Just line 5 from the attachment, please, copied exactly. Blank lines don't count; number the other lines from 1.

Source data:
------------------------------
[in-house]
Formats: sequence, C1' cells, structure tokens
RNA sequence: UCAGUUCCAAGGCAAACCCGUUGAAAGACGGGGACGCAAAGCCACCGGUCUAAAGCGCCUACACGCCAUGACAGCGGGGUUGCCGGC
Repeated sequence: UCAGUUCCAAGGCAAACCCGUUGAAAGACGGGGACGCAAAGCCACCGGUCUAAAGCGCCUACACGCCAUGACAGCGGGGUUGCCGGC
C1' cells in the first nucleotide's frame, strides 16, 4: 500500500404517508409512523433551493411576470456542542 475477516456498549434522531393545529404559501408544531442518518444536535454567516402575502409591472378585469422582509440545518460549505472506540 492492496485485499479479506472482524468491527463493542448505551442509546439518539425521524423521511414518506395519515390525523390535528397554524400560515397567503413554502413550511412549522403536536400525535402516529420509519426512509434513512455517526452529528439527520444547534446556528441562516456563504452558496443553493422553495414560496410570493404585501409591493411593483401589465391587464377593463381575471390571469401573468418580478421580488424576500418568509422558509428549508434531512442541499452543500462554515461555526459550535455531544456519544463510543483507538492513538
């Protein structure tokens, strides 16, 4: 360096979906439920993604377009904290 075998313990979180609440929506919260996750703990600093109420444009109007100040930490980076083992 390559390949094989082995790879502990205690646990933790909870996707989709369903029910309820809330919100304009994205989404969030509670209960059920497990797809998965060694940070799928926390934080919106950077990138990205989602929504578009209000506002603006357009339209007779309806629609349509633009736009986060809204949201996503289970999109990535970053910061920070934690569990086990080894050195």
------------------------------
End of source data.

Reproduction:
C1' cells in the first nucleotide's frame, strides 16, 4: 500500500404517508409512523433551493411576470456542542 475477516456498549434522531393545529404559501408544531442518518444536535454567516402575502409591472378585469422582509440545518460549505472506540 492492496485485499479479506472482524468491527463493542448505551442509546439518539425521524423521511414518506395519515390525523390535528397554524400560515397567503413554502413550511412549522403536536400525535402516529420509519426512509434513512455517526452529528439527520444547534446556528441562516456563504452558496443553493422553495414560496410570493404585501409591493411593483401589465391587464377593463381575471390571469401573468418580478421580488424576500418568509422558509428549508434531512442541499452543500462554515461555526459550535455531544456519544463510543483507538492513538